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Surgical Landmarks for the Internal Carotid Artery in Endoscopic Endonasal Approaches

Surgical Correlation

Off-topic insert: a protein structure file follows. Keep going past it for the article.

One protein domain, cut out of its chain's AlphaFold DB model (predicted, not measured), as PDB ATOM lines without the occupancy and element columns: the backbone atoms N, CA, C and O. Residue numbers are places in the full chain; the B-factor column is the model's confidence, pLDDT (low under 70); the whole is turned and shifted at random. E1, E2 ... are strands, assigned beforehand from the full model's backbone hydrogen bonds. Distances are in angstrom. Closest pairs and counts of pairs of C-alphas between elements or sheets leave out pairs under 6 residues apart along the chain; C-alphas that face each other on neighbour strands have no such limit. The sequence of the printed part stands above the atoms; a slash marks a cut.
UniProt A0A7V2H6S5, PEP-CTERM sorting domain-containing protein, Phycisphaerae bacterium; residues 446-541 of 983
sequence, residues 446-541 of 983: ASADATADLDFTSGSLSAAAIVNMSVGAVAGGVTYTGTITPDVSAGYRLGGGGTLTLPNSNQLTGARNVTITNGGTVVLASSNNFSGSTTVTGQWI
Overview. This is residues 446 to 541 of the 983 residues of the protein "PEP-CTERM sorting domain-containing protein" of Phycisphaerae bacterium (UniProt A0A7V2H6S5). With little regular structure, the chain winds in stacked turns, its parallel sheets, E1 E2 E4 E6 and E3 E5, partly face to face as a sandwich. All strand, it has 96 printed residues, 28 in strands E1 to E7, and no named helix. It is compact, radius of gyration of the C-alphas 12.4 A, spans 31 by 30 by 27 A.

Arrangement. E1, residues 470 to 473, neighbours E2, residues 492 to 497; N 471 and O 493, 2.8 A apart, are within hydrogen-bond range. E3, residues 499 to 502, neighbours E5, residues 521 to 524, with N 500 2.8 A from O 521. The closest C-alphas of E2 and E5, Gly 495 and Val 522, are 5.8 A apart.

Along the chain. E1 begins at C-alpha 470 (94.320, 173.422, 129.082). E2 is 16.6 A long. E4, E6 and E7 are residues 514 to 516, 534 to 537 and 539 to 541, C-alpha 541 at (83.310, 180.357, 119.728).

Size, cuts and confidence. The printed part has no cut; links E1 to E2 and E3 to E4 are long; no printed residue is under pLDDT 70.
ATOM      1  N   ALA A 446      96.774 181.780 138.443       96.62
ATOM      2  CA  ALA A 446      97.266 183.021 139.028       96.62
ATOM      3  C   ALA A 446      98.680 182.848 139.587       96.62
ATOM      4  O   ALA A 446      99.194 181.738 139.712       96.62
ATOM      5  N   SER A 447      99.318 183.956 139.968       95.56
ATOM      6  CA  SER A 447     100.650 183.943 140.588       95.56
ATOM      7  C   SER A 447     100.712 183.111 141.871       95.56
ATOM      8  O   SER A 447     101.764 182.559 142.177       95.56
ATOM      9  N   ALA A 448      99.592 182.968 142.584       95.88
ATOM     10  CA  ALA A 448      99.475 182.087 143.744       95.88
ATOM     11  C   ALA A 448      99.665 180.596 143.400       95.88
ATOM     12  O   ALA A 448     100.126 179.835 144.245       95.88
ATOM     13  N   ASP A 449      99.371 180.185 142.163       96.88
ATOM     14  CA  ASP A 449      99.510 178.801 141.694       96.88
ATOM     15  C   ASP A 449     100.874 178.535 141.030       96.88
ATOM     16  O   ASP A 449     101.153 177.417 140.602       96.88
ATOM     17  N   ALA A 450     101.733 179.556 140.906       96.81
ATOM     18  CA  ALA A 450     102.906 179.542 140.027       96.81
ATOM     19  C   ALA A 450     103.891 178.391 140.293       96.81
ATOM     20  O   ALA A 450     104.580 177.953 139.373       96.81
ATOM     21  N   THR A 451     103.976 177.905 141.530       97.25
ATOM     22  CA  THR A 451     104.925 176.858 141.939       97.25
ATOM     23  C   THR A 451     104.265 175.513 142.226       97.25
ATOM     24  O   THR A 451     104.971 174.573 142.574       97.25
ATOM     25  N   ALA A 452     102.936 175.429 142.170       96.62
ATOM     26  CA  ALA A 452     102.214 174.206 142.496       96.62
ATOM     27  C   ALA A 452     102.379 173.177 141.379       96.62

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Surgical Landmarks for the Internal Carotid Artery in Endoscopic Endonasal Approaches. M and N, 45-degree view. The inferior aspect of the petrous apex overlying the ICA has been drilled. This segment of the vessel traverses 3 planes simultaneously: (1) from inferior to superior; (2) from posterior to anterior; and (3) from lateral to medial. The petrous ICA may look shorter than it actually is when projected on a 2-dimensional monitor. The vidian canal provides a good depth gauge for the position of the genu of the ICA as it transitions from the petrous to the paraclival at the level of the foramen lacerum. The posterior opening of the vidian canal is filled with fibrocartilaginous tissue, which fuses with the similar tissue overlying the foramen lacerum medially. OT, landmarks for the paraclival ICA. O and P, 0-degree and left-sided 45-degree views inside a sphenoid sinus after the completion of bilateral anterior and posterior ethmoidectomies and sphenoidotomies. In the midline, caudally to rostrally, the sphenoid floor, clival recess, sellar face, tuberculum sellae, and planum sphenoidale are shown. The paraclival protuberance forms the lateral borders of the clival recess and can be easily identified in well-pneumatized sinuses. The protuberance overlies the paraclival segment of the ICA. Lateral and anterior to the paraclival protuberance is the foramen rotundum. Due to its canalicular shape, especially when viewed endoscopically through the sphenoid sinus, we refer to it here as the rotundum canal. When identified, the canal can be followed posteriorly toward the paraclival ICA and hence is a landmark for it. The maxillary recess, the ventral representation of the maxillary strut as seen though the sphenoid sinus, forms the anterior part of the canal’s roof as well as the floor of the superior orbital fissure. Q, 45-degree view at the left side. The bone overlying the paraclival ICA has been removed. The maxillary and mandibular nerves as well as the nerves in the cavernous sinus have been exposed. The maxillary nerve can be followed posteriorly toward the gasserian ganglion, which lies in Meckel’s cave lateral to the paraclival ICA. R, 0-degree view directed at the right side. The medial wall of the maxillary sinus has been opened to expose the infraorbital nerve, which can be followed posteriorly toward the maxillary nerve, which itself serves as a landmark for identifying the paraclival ICA. Identifying the infraorbital nerve and following it as described here may be crucial in cases in which the sphenoid sinus is poorly pneumatized; the rotundum canal and maxillary nerve are difficult to identify. (Images courtesy of AL Rhoton, Jr.)

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